“Bless me, Father, for I have sinned. It has been 2 weeks since my last confession. I (insert sin you probably confessed last time, and the time before that, and probably a year or two ago)
Sound familiar? If you are like the other millions of Catholics who go to confession regularly, then you have probably confessed the same sin more than once. In a perfect world, our firm purpose of amendment would stick and we would only have to confess the sin once before ridding ourselves of it forever. Unfortunately, nobody is perfect. But it is a very curious phenomenon of our fallen natures, that we cannot follow through with what we have vowed to do. Why is it that, much like Usher, our confessions have a part II that we never expect? Why is it that we tend to confess the same sin over and over again without it ever really changing, despite the fact that at the time, we have a real firm purpose to amend our ways? I would venture to guess that it is because we always confess the what but rarely like to think about the why? Put a little more rigorously, we are comfortable enough to confess the sin but are uncomfortable when we are asked to inquire which imperfection or vice in us led us to the sin. How does one get there? It is not enough to desire a life of holiness. We must examine our consciences and acknowledge the root causes of our wickedness, our vices.
A vice, as defined by St. Thomas Aquinas, is a habituation that is contrary to a virtue (S.T., I-II, Q.71, A.2). A virtue is the disposition or excellence of a thing that befits the things nature (S.T., I-II, Q.71, A.1). If something is said to be a vice, then what that means is that the disposition of the thing runs contrary to the nature of the object itself. The nature of “knifeness” finds its perfection when it slices or spreads certain objects. The virtue of the knife would be its sharpness and sturdiness. As long as the knife remains so, it will reasonably accomplish the goal for which the knife has been made. The sharpness and sturdiness are the virtues/excellence in the knife. If the knife were dull or made of marshmallow, these qualities would be vices in the knife because they detract or pull away from the actualization of its nature. A dull marshmallow-knife will not help the hunter to properly dress the buck he has just hunted for food. In fact, these vices will ruin his dinner.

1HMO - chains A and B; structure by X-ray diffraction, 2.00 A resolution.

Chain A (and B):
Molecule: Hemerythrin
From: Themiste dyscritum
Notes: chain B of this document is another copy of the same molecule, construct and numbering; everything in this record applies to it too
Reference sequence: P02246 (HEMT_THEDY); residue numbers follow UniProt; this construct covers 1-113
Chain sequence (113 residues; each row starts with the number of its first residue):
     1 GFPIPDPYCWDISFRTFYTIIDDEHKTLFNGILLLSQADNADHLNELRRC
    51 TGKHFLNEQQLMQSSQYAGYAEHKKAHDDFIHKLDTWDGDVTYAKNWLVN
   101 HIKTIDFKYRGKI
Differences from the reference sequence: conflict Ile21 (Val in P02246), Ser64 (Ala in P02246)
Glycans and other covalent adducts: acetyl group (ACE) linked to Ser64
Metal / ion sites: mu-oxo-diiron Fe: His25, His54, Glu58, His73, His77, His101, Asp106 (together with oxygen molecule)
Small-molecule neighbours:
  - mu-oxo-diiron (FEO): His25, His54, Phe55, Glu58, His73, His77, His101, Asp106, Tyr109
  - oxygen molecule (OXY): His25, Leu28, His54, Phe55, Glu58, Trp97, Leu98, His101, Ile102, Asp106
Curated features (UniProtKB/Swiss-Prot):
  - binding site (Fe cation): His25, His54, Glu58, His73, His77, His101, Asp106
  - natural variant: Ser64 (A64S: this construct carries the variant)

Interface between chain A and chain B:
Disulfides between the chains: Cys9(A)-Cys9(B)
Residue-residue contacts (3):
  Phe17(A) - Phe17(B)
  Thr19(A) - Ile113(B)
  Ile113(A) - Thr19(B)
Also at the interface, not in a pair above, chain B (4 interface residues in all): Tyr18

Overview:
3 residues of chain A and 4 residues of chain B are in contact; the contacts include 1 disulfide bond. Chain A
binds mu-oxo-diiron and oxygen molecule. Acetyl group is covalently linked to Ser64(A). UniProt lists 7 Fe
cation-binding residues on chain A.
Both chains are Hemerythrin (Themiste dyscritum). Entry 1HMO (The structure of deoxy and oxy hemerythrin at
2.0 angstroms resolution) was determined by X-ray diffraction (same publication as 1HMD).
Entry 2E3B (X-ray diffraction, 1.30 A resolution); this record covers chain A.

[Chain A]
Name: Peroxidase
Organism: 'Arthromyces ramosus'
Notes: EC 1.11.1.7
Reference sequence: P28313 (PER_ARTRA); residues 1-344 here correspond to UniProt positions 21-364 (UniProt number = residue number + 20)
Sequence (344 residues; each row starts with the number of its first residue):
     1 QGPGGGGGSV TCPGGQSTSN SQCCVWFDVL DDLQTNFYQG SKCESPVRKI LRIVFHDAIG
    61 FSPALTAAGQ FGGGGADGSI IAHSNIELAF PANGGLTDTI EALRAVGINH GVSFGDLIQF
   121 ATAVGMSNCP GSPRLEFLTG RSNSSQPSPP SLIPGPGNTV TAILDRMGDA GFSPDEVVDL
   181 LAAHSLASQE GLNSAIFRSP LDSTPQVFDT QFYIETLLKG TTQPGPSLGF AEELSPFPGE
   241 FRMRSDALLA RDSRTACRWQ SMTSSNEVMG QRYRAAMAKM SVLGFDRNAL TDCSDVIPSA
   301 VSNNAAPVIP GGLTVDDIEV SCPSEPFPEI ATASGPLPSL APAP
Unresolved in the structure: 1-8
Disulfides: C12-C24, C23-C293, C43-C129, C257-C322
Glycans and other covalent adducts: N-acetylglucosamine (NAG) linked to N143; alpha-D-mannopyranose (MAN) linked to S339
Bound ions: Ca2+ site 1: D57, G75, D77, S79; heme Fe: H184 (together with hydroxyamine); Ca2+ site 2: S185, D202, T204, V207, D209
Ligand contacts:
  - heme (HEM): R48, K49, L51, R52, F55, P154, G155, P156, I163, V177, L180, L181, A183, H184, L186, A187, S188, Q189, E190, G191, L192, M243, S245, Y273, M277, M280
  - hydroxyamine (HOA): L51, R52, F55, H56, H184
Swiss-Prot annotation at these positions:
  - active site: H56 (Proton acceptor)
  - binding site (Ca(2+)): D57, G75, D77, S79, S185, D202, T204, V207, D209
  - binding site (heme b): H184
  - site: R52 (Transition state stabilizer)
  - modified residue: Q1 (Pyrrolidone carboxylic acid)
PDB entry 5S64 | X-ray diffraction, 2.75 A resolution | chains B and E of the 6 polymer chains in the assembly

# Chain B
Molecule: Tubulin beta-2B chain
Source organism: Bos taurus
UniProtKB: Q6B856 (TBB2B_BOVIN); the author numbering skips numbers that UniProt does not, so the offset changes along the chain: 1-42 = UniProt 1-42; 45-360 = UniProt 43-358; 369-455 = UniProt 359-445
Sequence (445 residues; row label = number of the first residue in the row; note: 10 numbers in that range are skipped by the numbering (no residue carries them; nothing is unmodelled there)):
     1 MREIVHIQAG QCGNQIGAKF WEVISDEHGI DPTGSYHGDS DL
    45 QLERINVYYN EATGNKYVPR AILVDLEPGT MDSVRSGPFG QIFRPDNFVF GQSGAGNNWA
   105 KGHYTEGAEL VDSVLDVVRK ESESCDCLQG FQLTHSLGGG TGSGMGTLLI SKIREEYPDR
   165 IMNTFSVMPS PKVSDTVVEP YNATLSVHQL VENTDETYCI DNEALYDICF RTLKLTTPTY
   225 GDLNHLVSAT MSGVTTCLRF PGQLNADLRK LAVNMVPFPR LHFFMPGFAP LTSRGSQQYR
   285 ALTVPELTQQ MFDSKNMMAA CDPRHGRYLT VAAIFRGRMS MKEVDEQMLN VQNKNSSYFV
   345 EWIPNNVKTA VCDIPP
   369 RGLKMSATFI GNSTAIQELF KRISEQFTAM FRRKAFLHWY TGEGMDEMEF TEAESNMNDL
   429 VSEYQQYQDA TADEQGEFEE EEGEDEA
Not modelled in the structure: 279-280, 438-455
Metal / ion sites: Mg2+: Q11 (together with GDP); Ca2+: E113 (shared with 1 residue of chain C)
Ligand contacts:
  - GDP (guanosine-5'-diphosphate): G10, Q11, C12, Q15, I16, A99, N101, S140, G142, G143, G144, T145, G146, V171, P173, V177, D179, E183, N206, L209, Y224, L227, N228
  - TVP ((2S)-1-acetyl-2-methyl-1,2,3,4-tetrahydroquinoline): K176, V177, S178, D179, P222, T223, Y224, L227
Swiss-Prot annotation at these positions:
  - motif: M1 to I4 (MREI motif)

Now, man is called human on account of his rational soul. So whatever is contrary to reason does not contribute to the flourishing of his nature. Human vices are those habits we choose, which run contrary to reason. These vices include pride, envy, gluttony, lust, anger, greed, and sloth. Pride is unreasonable, and therefore not befitting of our nature because it puffs up our humility when it causes us to accord ourselves as more important or powerful than we actually are. Envy is unreasonable because it strangles gratitude by ascribing more worth to the possessions of others than they actually have. It also renders us incapable of distinguishing between wants and needs. Lust is unreasonable because it dupes love into turning another into an object of self-gratification instead of seeing him as a rational agent deserving of love. We are not born with vices, we habitually make the same bad decisions until they are accorded vices in us.